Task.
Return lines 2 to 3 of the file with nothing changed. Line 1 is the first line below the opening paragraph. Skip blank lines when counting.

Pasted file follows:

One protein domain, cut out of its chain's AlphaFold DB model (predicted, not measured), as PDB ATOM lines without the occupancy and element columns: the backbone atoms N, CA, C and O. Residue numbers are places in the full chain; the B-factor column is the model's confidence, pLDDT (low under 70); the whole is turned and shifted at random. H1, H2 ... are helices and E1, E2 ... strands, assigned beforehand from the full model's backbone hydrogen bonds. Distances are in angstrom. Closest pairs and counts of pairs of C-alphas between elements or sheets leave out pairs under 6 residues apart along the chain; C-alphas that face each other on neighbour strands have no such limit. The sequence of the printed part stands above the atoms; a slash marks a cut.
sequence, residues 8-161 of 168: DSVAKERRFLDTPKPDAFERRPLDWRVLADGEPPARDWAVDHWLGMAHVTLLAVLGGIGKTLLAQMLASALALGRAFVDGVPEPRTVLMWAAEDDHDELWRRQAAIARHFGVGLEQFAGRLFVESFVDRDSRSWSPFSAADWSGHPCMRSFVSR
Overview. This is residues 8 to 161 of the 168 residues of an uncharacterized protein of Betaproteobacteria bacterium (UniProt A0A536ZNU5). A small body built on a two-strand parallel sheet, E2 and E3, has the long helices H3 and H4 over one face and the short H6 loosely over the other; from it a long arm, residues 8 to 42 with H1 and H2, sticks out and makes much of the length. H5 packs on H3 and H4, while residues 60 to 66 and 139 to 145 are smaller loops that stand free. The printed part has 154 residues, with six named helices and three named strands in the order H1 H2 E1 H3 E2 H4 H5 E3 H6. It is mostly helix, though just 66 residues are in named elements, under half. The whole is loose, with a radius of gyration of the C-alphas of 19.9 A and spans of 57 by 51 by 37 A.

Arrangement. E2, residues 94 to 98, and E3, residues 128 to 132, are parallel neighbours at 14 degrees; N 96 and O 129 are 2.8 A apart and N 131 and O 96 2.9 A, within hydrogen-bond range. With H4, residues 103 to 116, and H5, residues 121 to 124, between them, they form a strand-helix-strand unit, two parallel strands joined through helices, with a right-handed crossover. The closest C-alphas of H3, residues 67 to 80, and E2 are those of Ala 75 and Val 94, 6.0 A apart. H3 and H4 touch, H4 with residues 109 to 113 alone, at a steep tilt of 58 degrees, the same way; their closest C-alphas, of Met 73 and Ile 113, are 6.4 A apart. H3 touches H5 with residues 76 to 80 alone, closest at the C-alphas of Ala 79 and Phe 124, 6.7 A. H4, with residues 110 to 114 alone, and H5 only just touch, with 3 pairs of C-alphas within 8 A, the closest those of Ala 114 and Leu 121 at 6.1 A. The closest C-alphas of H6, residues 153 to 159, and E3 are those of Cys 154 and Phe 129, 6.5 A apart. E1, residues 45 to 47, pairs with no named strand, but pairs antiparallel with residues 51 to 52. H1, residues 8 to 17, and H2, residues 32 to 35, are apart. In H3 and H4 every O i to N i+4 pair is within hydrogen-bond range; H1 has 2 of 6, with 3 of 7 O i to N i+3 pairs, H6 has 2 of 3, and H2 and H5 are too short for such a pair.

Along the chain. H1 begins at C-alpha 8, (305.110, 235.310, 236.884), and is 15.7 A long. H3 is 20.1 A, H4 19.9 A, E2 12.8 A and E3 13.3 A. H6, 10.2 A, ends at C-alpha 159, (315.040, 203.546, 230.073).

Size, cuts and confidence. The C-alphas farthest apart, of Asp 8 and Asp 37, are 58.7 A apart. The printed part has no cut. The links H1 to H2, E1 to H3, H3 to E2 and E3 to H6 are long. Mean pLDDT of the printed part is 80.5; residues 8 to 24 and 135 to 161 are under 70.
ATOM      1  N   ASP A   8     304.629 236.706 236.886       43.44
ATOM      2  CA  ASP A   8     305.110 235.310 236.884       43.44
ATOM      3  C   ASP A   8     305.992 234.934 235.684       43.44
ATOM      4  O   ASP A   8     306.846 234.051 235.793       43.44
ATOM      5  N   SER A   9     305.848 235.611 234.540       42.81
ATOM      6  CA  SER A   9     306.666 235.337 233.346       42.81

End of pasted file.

Overview. This is residues 8 to 161 of the 168 residues of an uncharacterized protein of Betaproteobacteria bacterium (UniProt A0A536ZNU5). A small body built on a two-strand parallel sheet, E2 and E3, has the long helices H3 and H4 over one face and the short H6 loosely over the other; from it a long arm, residues 8 to 42 with H1 and H2, sticks out and makes much of the length. H5 packs on H3 and H4, while residues 60 to 66 and 139 to 145 are smaller loops that stand free. The printed part has 154 residues, with six named helices and three named strands in the order H1 H2 E1 H3 E2 H4 H5 E3 H6. It is mostly helix, though just 66 residues are in named elements, under half. The whole is loose, with a radius of gyration of the C-alphas of 19.9 A and spans of 57 by 51 by 37 A.

Arrangement. E2, residues 94 to 98, and E3, residues 128 to 132, are parallel neighbours at 14 degrees; N 96 and O 129 are 2.8 A apart and N 131 and O 96 2.9 A, within hydrogen-bond range. With H4, residues 103 to 116, and H5, residues 121 to 124, between them, they form a strand-helix-strand unit, two parallel strands joined through helices, with a right-handed crossover. The closest C-alphas of H3, residues 67 to 80, and E2 are those of Ala 75 and Val 94, 6.0 A apart. H3 and H4 touch, H4 with residues 109 to 113 alone, at a steep tilt of 58 degrees, the same way; their closest C-alphas, of Met 73 and Ile 113, are 6.4 A apart. H3 touches H5 with residues 76 to 80 alone, closest at the C-alphas of Ala 79 and Phe 124, 6.7 A. H4, with residues 110 to 114 alone, and H5 only just touch, with 3 pairs of C-alphas within 8 A, the closest those of Ala 114 and Leu 121 at 6.1 A. The closest C-alphas of H6, residues 153 to 159, and E3 are those of Cys 154 and Phe 129, 6.5 A apart. E1, residues 45 to 47, pairs with no named strand, but pairs antiparallel with residues 51 to 52. H1, residues 8 to 17, and H2, residues 32 to 35, are apart. In H3 and H4 every O i to N i+4 pair is within hydrogen-bond range; H1 has 2 of 6, with 3 of 7 O i to N i+3 pairs, H6 has 2 of 3, and H2 and H5 are too short for such a pair.